Does the lack of inhibition of Bishop Duncan matter?

There has been a lot of discussion about the meaning of the senior bishops’ lack of consent to inhibit The Rt. Rev. Robert Duncan, Bishop of the Diocese of Pittsburgh. The question has been “does this mean the process is stopped or not?” The letter to Bishop Duncan from the Presiding Bishop and Canon IV.9.2 state that the process continues not withstanding the senior bishops’ non-consent to inhibition.

Letter from the Presiding Bishop (ed. underline):

5 January, 2008

Dear Bob,

I am sorry to have to tell you that on 17 December 2007 the Title IV Review Committee certified to me that in its view, you have abandoned the Communion of this Church, within the meaning of Canon IV,9 of this Church. A copy of that certification, together with the submissions on which the commmittee based its decision, is included with this letter.

Pursuant to that Canon, I submitted the matter to the three senior bishops of this Church having jurisdiction – Bishops Frade of Southeast Florida, Lee of Virginia, and Wimberly of Texas – and asked that they consent to your inhibition, pending consideration of this matter by the House of Bishops. On 11 January, 2008, they informed me that such consents would not be given at this time by all three bishops.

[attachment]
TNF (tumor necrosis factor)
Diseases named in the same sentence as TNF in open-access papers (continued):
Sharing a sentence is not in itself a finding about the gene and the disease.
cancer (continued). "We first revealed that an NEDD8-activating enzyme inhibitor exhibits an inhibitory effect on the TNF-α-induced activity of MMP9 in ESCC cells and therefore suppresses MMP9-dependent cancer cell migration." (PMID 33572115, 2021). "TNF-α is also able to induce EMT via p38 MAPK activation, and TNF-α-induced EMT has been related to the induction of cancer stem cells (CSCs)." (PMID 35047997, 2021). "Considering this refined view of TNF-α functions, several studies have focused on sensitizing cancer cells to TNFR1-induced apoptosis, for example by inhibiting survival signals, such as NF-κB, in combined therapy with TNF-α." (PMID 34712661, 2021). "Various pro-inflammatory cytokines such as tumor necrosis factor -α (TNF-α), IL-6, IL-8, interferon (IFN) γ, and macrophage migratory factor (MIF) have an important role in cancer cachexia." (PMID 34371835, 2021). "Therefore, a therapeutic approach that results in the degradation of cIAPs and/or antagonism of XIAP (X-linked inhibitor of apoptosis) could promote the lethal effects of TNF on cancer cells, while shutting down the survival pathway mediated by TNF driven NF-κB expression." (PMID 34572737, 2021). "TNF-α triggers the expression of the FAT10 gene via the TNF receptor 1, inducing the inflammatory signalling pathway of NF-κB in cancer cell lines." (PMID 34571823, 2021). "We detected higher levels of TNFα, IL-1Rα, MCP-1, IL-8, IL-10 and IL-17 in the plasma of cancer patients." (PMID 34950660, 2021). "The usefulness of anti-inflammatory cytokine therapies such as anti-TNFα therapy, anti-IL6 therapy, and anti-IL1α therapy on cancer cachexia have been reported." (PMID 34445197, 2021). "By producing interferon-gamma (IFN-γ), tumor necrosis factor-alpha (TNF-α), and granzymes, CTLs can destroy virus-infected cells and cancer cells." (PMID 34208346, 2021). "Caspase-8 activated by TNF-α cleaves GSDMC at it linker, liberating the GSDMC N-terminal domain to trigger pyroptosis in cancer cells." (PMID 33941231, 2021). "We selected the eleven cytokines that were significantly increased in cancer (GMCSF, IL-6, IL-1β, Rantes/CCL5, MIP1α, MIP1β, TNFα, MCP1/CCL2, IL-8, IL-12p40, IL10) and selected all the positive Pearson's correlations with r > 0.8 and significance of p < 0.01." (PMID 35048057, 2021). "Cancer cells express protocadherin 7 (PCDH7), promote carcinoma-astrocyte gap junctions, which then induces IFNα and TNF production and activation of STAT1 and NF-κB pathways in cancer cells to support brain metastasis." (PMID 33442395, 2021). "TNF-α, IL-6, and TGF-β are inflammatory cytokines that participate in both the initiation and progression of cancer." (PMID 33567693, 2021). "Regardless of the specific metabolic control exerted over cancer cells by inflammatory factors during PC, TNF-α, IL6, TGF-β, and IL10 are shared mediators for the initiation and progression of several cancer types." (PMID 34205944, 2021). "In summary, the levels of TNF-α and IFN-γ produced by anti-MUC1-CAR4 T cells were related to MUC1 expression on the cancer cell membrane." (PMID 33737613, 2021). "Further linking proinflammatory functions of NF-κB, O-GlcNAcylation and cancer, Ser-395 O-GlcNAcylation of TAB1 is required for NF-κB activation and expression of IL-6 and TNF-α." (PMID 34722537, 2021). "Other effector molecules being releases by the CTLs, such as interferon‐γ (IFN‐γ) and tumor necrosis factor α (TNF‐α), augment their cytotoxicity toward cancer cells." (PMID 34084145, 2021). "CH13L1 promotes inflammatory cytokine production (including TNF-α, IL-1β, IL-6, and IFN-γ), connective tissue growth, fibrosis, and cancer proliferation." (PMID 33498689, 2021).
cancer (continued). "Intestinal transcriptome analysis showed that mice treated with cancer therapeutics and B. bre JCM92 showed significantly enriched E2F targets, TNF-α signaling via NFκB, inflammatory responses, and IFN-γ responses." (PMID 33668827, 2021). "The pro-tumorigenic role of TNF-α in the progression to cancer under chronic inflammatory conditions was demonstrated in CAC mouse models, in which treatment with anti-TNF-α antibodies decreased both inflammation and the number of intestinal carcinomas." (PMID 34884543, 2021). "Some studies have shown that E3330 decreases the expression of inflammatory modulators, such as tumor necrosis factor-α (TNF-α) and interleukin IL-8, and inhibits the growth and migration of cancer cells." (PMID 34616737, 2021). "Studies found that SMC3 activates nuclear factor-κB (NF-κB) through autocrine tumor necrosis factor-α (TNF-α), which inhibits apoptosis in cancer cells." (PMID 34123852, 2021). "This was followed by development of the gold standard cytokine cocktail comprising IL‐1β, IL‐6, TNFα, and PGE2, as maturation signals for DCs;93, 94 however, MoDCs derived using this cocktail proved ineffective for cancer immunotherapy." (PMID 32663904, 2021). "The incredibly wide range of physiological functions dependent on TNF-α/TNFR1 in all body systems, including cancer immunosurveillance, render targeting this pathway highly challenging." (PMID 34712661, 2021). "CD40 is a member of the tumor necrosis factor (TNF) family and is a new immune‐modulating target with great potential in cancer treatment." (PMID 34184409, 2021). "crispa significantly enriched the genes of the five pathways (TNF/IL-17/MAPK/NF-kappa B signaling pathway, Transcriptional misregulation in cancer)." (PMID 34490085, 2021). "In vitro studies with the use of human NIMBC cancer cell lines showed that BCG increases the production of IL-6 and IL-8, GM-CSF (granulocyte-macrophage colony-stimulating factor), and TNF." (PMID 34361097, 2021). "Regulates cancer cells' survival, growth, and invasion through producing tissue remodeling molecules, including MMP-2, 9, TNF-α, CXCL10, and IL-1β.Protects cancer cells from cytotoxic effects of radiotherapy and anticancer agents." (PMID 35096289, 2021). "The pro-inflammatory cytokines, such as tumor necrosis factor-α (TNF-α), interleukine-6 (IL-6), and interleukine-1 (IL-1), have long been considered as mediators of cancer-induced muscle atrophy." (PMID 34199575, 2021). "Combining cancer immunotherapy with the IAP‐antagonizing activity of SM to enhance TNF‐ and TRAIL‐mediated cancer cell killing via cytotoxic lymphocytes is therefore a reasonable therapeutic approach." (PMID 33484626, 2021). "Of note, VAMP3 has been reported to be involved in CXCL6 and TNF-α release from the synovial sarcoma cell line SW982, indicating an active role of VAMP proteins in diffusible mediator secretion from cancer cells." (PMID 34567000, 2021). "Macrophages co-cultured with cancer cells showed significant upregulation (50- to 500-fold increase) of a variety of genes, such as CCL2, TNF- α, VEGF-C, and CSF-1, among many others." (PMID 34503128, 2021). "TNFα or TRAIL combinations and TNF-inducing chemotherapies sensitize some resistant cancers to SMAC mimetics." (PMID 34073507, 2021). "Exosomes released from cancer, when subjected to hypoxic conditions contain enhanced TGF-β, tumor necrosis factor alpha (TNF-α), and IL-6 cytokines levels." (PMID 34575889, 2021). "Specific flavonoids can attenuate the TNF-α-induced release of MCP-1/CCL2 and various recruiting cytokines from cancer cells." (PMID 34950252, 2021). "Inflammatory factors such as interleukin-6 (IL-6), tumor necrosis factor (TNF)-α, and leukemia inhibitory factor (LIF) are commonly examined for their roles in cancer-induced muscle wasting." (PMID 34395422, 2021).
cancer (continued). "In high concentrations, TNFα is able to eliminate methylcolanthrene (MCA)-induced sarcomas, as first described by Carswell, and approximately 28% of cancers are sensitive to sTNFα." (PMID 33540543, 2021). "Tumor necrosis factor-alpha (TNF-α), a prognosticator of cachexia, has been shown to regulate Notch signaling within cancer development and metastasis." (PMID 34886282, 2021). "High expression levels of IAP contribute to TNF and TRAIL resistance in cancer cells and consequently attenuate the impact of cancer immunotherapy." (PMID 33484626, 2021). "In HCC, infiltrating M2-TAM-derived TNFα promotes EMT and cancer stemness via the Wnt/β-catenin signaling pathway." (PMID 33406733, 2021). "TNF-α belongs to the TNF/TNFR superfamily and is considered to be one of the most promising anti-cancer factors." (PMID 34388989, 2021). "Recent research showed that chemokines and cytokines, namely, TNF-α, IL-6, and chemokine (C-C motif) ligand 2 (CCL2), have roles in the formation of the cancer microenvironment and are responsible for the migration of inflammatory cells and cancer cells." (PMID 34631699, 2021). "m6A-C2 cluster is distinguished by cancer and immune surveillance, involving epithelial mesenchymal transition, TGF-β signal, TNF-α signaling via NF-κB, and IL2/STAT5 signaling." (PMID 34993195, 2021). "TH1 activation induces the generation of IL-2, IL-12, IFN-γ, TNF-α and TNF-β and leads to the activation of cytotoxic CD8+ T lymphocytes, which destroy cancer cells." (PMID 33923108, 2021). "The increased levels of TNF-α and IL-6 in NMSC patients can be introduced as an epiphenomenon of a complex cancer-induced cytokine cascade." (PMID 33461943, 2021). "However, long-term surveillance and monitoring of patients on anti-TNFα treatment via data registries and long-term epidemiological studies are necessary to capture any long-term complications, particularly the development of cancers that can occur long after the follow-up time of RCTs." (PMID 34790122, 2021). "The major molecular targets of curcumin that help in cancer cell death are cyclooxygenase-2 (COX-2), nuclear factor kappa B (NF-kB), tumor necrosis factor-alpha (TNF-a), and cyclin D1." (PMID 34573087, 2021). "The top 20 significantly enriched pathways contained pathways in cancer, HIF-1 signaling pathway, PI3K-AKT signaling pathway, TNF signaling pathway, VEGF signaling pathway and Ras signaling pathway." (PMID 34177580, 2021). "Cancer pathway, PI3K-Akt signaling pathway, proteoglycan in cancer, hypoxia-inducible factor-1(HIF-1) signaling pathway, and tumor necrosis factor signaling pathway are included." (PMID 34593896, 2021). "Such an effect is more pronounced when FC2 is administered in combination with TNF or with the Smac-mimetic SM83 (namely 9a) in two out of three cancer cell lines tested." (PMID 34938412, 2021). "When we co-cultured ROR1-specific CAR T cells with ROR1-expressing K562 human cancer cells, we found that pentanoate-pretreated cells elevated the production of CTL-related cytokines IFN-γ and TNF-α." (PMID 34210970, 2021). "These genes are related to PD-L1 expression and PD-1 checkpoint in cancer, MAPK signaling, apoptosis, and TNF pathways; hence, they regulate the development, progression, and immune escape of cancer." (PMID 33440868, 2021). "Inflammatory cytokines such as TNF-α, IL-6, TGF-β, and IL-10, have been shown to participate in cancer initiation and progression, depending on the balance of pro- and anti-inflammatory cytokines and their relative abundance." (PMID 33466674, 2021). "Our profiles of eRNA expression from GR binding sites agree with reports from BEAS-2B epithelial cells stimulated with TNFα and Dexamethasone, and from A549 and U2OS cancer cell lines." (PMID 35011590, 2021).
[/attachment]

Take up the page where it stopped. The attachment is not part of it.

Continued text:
In due course, I shall forward the Review Committee’s certification to the House of Bishops for its consideration. Pursuant to the time limits stated in Canon IV.9, the matter will not come before the House at its next scheduled meeting in March 2008, but will come before the House at the next meeting thereafter. I would, however, welcome a statement by you within the next two months providing evidence that you once more consider yourself fully subject to the doctrine, discipline, and worship of this church.

You continue in my prayers. I remain

Your servant in Christ, Katharine Jefferts Schori

The relevant portion of Canon IV.9.2 reads

“Otherwise, it shall be the duty of the Presiding Bishop to present the matter to the House of Bishops at the next regular or special meeting of the House. If the House, by a majority of the whole number of Bishops entitled to vote, shall give its consent, the Presiding Bishop shall depose the Bishop from the Ministry, and pronounce and record in the presence of two or more Bishops that the Bishop has been so deposed.”

It is clear from the Presiding Bishop’s letter and the Canon that the discussion and vote on deposition of Bishop Duncan will not occur at the bishops’ March meeting, but at the following meeting. Unless a special meeting is held it will occur at the Fall 2008 meeting of the House of Bishops. The Presiding Bishop is proceeding on this basis.

More on this story from Episcopal Cafe here and here and here.

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10 Comments
  1. I appear to be in the minority, but the “Otherwise” in the quoted section refers to what happens when the PB is not “reasonably satisfied” that the “verified written statement” of “the inhibited bishop” “constitutes (i) a good faith retraction… or (ii) a good faith denial…” and moves to “terminate the Inhibition.” In other words, it is only when the PB is not satisfied that a retraction or denial has been made that the inhibition is to remain in force “until such time as the House of Bishops shall investigate the matter.”